If we try to imagine a very advanced civilization like the fallen ones of Numenera's past, it can be a bit difficult to imagine jobs and role (classes) that have no connection to real life or fantasy rpgs. But they probably existed.
Oh, sure, though I'd imagine they were wiped out by the collapse that precedes the (current) Ninth World, and the rebuilding/rediscovery of that past hasn't hit the point where those kinds of jobs can really exist again yet. (I mean, if climate change wiped out industrial civilization, you're right that those communities would probably have people who repair electronics, and who practice medicine salvaged from textbooks, and so on. But I'd expect not to see sysadmins and orchestra conductors and psychotherapists in the makeshift communities that formed in the ruins.)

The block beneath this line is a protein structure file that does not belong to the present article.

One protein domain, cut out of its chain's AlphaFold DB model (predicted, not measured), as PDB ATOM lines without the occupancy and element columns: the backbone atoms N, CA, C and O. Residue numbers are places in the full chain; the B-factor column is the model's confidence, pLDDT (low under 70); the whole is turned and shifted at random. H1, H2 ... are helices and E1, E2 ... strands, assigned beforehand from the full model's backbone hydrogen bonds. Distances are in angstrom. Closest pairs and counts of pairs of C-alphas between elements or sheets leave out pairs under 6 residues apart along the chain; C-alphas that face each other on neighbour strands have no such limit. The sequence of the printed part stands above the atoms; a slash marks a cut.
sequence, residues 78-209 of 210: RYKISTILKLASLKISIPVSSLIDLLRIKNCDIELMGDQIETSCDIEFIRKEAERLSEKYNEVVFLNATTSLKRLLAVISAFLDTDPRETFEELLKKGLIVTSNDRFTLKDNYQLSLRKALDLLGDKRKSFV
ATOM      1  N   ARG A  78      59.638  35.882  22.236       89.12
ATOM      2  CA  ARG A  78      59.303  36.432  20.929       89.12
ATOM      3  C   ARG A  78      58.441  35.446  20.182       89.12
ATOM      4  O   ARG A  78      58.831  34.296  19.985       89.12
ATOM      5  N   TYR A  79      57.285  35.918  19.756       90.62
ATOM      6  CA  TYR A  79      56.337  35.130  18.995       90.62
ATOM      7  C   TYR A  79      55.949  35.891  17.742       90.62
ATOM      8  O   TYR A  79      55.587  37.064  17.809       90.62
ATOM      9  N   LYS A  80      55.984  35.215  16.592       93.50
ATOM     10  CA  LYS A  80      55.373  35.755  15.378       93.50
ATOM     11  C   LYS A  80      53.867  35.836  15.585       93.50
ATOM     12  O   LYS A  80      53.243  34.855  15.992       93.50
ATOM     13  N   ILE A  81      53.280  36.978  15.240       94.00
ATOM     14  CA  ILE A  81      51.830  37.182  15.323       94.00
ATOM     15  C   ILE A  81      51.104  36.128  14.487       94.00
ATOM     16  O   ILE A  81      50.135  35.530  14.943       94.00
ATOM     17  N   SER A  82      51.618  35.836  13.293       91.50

When you look at the system and setting of Numenera and that of Legacy: Life Among the Ruins side by side, it becomes pretty evident that the weirdness of the former games setting is aimed toward building an adventurer's baffling wonderland, and there's not so much interest in the idea of recovering actionable lost knowledge as in exploring a weird imaginary world on the timescale of an individual character. (Look at Legacy's mechanics for jumping forward in time through that long, slow process of rebuilding (or just building).

(Oh, mentioning Legacy: Life Among the Ruins above reminds me: that game does have some of what I imagine you'd consider suitably "weird" playbooks—the game's equivalent of race/class combos.)
 

Straife Milton

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Maybe the cyphers had psychotherapists and dreams had conductors. It's hard to say, but fun to imagine, if the 8th world really is supposed to be beyond understanding. I got the feeling that the "8th world" was stranger than, say, the Enterprise.